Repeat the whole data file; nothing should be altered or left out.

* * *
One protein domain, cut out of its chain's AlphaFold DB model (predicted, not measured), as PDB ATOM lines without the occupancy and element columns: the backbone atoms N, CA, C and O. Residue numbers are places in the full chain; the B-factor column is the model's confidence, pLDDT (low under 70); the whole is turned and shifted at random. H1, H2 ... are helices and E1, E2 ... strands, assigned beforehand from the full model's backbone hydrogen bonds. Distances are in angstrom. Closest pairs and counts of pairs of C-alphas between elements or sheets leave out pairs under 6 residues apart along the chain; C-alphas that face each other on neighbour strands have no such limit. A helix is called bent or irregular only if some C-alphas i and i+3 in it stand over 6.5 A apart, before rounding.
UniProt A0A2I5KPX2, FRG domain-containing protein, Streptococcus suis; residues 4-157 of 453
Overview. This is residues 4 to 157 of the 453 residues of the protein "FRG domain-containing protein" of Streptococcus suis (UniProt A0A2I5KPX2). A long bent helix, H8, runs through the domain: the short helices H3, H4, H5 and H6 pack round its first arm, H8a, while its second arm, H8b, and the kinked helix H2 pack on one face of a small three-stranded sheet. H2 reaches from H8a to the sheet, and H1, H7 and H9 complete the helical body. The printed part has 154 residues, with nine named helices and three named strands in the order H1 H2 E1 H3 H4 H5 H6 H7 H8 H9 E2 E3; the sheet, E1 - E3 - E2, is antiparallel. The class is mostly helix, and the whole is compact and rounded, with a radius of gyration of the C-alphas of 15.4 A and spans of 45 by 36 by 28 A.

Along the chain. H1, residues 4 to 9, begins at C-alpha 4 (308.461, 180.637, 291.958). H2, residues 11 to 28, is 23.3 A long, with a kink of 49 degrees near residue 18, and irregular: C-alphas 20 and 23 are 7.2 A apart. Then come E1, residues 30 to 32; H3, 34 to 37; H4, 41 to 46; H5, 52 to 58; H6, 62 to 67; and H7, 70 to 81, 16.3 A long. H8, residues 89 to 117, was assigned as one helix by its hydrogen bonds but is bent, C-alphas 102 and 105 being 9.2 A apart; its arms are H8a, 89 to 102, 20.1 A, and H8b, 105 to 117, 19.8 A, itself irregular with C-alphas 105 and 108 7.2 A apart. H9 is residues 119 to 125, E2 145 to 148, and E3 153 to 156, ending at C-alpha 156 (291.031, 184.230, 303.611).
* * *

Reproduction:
One protein domain, cut out of its chain's AlphaFold DB model (predicted, not measured), as PDB ATOM lines without the occupancy and element columns: the backbone atoms N, CA, C and O. Residue numbers are places in the full chain; the B-factor column is the model's confidence, pLDDT (low under 70); the whole is turned and shifted at random. H1, H2 ... are helices and E1, E2 ... strands, assigned beforehand from the full model's backbone hydrogen bonds. Distances are in angstrom. Closest pairs and counts of pairs of C-alphas between elements or sheets leave out pairs under 6 residues apart along the chain; C-alphas that face each other on neighbour strands have no such limit. A helix is called bent or irregular only if some C-alphas i and i+3 in it stand over 6.5 A apart, before rounding.
UniProt A0A2I5KPX2, FRG domain-containing protein, Streptococcus suis; residues 4-157 of 453
Overview. This is residues 4 to 157 of the 453 residues of the protein "FRG domain-containing protein" of Streptococcus suis (UniProt A0A2I5KPX2). A long bent helix, H8, runs through the domain: the short helices H3, H4, H5 and H6 pack round its first arm, H8a, while its second arm, H8b, and the kinked helix H2 pack on one face of a small three-stranded sheet. H2 reaches from H8a to the sheet, and H1, H7 and H9 complete the helical body. The printed part has 154 residues, with nine named helices and three named strands in the order H1 H2 E1 H3 H4 H5 H6 H7 H8 H9 E2 E3; the sheet, E1 - E3 - E2, is antiparallel. The class is mostly helix, and the whole is compact and rounded, with a radius of gyration of the C-alphas of 15.4 A and spans of 45 by 36 by 28 A.

Along the chain. H1, residues 4 to 9, begins at C-alpha 4 (308.461, 180.637, 291.958). H2, residues 11 to 28, is 23.3 A long, with a kink of 49 degrees near residue 18, and irregular: C-alphas 20 and 23 are 7.2 A apart. Then come E1, residues 30 to 32; H3, 34 to 37; H4, 41 to 46; H5, 52 to 58; H6, 62 to 67; and H7, 70 to 81, 16.3 A long. H8, residues 89 to 117, was assigned as one helix by its hydrogen bonds but is bent, C-alphas 102 and 105 being 9.2 A apart; its arms are H8a, 89 to 102, 20.1 A, and H8b, 105 to 117, 19.8 A, itself irregular with C-alphas 105 and 108 7.2 A apart. H9 is residues 119 to 125, E2 145 to 148, and E3 153 to 156, ending at C-alpha 156 (291.031, 184.230, 303.611).